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Vietnam 5-Year Bonds Have Worst Week Since October: Hanoi Mover

Jan. 25 (Bloomberg) -- Vietnam’s five-year bonds completed the worse week since October on speculation faster inflation will reduce room for the central bank to cut interest rates. The dong was stable.

Consumer prices rose 7.07 percent this month from a year earlier, after rising 6.81 percent in December, the General Statistics Office said in Hanoi yesterday. The median estimate in a Bloomberg survey of six economists was 6.95 percent. The State Bank of Vietnam lowered borrowing costs six times last year to spur economic expansion.

“The State Bank of Vietnam will be more cautious about further easing,” Viet Capital Securities’s analysts wrote in a research to investors today.

The yield on the five-year notes climbed seven basis points, or 0.07 percentage point, this week to 9.07 percent, the biggest increase since the five days ended Oct. 12, according to a daily fixing from banks compiled by Bloomberg. The three-year yield rose three basis points to 8.48 percent.

The overnight interbank deposit rate climbed 13 basis points this week to 2.13 percent, making it costlier to buy debt with borrowed funds.

Prime Minister Nguyen Tan Dung ordered the central bank to pursue policies in 2013 that spur lending and growth while containing inflation and maintaining the dong’s value, according to a Jan. 10 statement on the monetary authority’s website. The central bank last cut borrowing costs on Dec. 24. The refinancing rate was cut by a total 6 percentage points in 2012 to 9 percent.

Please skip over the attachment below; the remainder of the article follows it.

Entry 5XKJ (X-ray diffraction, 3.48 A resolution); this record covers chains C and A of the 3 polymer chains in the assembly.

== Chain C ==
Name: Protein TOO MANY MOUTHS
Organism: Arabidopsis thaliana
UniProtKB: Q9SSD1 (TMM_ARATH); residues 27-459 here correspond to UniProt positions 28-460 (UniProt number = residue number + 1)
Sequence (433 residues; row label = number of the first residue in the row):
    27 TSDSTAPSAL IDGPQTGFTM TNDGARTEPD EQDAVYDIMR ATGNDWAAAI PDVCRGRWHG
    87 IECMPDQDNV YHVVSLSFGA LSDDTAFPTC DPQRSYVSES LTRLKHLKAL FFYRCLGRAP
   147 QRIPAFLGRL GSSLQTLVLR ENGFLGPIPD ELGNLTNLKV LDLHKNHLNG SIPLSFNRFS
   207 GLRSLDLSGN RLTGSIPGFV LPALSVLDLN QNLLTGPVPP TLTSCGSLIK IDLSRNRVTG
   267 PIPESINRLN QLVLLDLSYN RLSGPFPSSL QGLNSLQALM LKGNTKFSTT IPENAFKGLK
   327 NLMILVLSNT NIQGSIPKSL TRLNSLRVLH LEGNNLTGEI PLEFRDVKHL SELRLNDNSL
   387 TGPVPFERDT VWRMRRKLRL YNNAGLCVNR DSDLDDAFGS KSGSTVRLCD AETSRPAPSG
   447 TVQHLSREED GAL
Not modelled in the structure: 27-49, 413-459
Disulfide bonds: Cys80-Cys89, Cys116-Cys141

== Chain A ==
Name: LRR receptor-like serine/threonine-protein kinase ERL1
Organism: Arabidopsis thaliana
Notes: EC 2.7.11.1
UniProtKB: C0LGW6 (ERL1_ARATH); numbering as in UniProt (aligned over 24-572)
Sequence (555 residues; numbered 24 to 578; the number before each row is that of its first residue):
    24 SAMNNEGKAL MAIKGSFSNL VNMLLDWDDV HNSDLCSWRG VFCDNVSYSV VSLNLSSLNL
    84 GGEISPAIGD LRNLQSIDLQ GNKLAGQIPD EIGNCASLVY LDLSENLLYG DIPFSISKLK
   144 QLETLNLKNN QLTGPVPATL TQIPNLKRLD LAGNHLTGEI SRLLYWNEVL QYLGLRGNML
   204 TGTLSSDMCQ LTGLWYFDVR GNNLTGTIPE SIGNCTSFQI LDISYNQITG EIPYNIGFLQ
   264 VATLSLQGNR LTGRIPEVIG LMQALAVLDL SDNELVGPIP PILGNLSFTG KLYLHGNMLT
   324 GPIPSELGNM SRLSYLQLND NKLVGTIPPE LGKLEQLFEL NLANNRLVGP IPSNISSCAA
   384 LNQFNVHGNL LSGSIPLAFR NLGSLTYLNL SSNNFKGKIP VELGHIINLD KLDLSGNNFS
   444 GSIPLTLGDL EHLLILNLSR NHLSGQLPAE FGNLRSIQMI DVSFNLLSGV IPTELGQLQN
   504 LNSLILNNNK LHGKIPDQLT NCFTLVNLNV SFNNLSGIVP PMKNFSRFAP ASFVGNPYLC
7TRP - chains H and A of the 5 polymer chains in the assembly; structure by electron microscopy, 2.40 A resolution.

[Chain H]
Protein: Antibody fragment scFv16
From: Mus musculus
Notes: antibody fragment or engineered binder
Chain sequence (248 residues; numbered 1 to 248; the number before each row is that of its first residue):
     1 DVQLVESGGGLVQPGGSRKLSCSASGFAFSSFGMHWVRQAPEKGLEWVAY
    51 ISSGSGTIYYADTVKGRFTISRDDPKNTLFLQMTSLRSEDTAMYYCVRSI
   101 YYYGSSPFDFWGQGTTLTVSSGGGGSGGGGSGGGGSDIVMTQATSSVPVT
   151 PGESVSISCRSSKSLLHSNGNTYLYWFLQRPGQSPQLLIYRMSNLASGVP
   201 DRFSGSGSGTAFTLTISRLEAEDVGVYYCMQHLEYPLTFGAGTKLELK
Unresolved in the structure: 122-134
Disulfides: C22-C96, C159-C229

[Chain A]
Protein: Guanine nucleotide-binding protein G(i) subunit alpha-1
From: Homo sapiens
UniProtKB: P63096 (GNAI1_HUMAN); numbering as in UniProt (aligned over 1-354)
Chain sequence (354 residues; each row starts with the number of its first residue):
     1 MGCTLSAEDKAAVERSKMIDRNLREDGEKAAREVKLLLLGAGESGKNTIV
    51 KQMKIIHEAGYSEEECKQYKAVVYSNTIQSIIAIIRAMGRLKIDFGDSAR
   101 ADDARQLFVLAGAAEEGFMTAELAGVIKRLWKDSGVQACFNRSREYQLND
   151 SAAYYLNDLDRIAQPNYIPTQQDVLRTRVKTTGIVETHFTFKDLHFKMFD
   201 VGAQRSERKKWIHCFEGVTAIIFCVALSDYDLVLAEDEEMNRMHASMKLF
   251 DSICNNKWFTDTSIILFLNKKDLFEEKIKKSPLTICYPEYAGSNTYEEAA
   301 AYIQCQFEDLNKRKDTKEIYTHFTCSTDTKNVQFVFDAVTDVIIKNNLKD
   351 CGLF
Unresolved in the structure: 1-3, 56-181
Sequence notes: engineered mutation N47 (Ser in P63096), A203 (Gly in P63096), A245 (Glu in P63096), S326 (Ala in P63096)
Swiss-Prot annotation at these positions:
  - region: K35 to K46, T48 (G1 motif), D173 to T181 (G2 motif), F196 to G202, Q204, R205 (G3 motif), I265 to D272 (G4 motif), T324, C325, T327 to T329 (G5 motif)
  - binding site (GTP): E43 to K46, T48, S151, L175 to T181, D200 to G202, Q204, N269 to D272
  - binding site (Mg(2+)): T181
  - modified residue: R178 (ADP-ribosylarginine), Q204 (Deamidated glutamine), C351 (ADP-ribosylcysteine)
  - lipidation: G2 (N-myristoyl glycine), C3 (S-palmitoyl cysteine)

Debt Sales

The State Treasury sold 156 trillion dong ($7.5 billion) of debt in 2012, a 92 percent increase from 2011, Thoi Bao Ngan Hang newspaper reported Jan. 18, citing official data. It plans to raise 30 trillion dong this quarter, according to the paper.

The dong traded at 20,840 per dollar as of 4 p.m. in Hanoi, compared to 20,848 yesterday, according to data compiled by Bloomberg. The central bank set the daily reference rate at 20,828, unchanged since Dec. 26, 2011 its website showed. The currency is allowed to trade up to 1 percent on either side of the rate.

To contact Bloomberg News staff for this story: Nguyen Dieu Tu Uyen in Hanoi at uyen1@bloomberg.net

To contact the editor responsible for this story: James Regan at jregan19@bloomberg.net

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